This is a fantastic pinning position, and is arguably more secure than traditional kesa – however there are fewer submission opportunities available. We often get into this position after a successful knee slide passes into side-control.

Reverse kesa gatame

Reverse kesa gatame is the exact opposite of the kesa gatame, where you are facing your partner’s knees. In this variation, you hook around your partner’s neck like a north/south choke, while underhooking their near arm.

In BJJ, we use another variation of the reverse kesa gatame without having head control. We usually get to the variation of this position off a reverse half guard pass. It’s also used as a transitional position to get to the mount.

How to get to kesa gatame?

You can get to the kesa gatame position generally in two different ways. Either off of a Judo throw or sweep and from a guard/half guard pass.

Koshi-guruma to kesa gatame

One Judo throw that can put you right into the kesa gatame upon completion is the koshi-guruma. It’s very simple to execute and only has a few steps.

Break partner’s posture

The first step is to break your partner’s posture. Take a standard collar and sleeve grip, then step back as you pull your opponent’s head down.

Penetration step & back step 

After breaking your partner’s posture, you’re going to take a penetration step and back step between their legs. These steps put you in place to perform your throw.

Hook the head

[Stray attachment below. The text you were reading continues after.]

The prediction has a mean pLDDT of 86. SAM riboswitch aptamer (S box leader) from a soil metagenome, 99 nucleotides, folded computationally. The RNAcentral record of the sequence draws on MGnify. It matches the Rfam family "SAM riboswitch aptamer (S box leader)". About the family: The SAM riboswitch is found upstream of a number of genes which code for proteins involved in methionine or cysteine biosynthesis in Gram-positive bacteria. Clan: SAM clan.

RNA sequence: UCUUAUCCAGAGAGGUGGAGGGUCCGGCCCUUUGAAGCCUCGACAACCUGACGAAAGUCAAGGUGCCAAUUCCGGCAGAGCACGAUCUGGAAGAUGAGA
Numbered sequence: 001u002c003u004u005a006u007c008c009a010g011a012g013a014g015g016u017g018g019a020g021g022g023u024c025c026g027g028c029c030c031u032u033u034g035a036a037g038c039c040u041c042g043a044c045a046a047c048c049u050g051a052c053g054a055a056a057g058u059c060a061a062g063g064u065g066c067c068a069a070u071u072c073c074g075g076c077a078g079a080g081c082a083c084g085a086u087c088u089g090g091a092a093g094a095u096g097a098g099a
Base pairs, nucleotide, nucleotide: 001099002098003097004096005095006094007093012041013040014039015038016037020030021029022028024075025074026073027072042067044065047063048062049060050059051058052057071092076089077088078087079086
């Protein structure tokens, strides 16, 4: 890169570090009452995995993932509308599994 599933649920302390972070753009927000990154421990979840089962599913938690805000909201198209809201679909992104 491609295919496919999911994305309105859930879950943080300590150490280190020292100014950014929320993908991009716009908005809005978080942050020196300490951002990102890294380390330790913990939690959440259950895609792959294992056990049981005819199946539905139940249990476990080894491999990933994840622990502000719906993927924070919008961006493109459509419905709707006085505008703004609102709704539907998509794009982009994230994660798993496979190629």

As you’re executing your penetration step, you’re going to hook your arm around your opponent’s head. Be sure to use your arm to pull your partner’s head down and really break their posture.

Finish to kesa gatame

In one fluid motion as you’re pulling down on your partner’s head, pull them over your hip, and take them over. Once they hit their back, you’re going to follow them right down into the kesa gatame side-control.

Knee slice pass to kesa gatame

The knee slice pass is one of the best guard passes in BJJ and can put you right into kesa gatame. Here are the steps to do a basic knee slice pass into kesa gatame side-control.

Step & collar grip

From standing, step to the side to put your partner’s leg in between your legs and grab a collar grip. Take whatever collar grip you’d like, as the pass works with either grip.

Drive your knee in

Once you get your collar grip, you’re going to get into position for the pass. Drive your knee across your partner’s leg and get to quarter guard.

Keep them flat and prevent the underhook